A few weeks ago, Garrett and I took the shortcut home. As we came down a wooded hill, there stood a mother deer and her two fawns in the middle of the road. They were adorable, still having spots and looking very young for this time of the year. I slowed down to a crawl and the deer and her babies hopped across the road to a nearby yard. We stopped and watched the fawns prance around and then dash into the trees. As I drove away, Garrett and I discussed how cute the deer were and continued home, smiling at our encounter. A few weeks later, as I drove that same road on my way back to school, I came upon the mother deer again. She was, like the last time, standing right in the middle of the road. This time, however, there was only one baby at her side. I drove very slowly, looking intently for the other fawn. There was only one. I could barely breathe, let alone continue my drive. The tears streamed down my face as my mind made instant parallels between that mother deer missing her fawn to me, forever missing a child. It took all the strength and courage I had that day to continue on to school. Since that day, I have looked for that mother deer every day, somehow feeling a strong connection with her.
When we go places as a family, I always feel as though we are leaving someone behind. I wonder if the mother deer keeps on looking for her missing baby. When I see a family, I wonder if they are all there. When someone looks at us, I wonder if it is obvious to them that we are an incomplete family. Our lives are not normal and, as another DIPG mom stated, we do not exist in a”new normal” either. There is nothing normal about losing a child and that pervasive feeling of being incomplete will always tug at my side. I cannot tell you how many times strangers have commented on the number of years between the boys and Claire…the comments like, “Well, you finally got your girl!” or “Wow! That is a big gap between kids!” Sometimes we don’t say anything and the stranger escapes that conversation without incident. Most times, however, I dig up some courage, take a deep breath and I tell them about Grace.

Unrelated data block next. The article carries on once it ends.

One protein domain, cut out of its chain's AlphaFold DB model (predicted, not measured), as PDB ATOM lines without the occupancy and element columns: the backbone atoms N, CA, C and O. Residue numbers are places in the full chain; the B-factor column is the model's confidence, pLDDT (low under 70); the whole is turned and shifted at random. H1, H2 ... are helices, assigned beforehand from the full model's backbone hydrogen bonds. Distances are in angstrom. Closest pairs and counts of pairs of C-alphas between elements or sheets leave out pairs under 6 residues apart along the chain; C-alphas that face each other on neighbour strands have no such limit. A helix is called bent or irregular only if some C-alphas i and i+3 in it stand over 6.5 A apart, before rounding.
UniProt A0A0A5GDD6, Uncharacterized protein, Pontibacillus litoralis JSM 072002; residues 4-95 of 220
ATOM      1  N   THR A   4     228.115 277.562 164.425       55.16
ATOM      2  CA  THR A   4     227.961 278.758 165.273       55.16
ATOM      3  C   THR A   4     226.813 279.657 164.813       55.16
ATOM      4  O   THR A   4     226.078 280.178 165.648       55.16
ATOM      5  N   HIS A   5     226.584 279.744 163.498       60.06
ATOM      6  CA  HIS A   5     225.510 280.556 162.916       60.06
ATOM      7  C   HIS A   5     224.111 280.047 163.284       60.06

Monday, September 13 is Childhood Cancer Awareness Day. To mark this day, Reflections Of Grace Foundation will receive 20% of your total bill at Max and Erma’s in Monroeville. You can eat in or take out any time throughout the day and all you have to do is present our coupon. The coupon is available on the foundation website, www.reflectionsofgrace.org. What a good reason to spend some family time together eating out! We are not permitted to hand out the coupons on site, so be sure to remember yours when you go.
The DIPG world has been shaken once again this past week. Four children have gained their wings, two of which are children whose families received family grants from us this summer. Please offer prayers for the families of Ashani Morris (http://www.carepages.com/carepages/PrincessAshani) and Kole Miller.
In addition, another family we know has just learned that their beautiful daughter is experiencing tumor progression--please lift up Nicole Mackintosh (http://www.carepages.com/carepages/NicolesNotes) and her family in prayer.
September is Childhood Cancer Awareness Month. I urge you to pray for the families that will never again be fully complete because of childhood cancer. I urge you to tell the story of a child who bravely battles their cancer without complaint. I urge you to find a few extra moments to spend with your child this month just because you can.
Believe it or not, just last week, I saw the deer in the middle of the road once again. I approached her with trepidation because I did not at first see the fawn. As I got closer, she jumped to the side of the road. I watched her dash into the bushes and to my surprise, there stood not one, but two fawns, waiting for her to join them. This time, as the tears began to stream down my face, I could only imagine how it felt to be that mother deer that was, again, complete.
“…hope we have as an anchor of the soul, a hope both sure and steadfast…”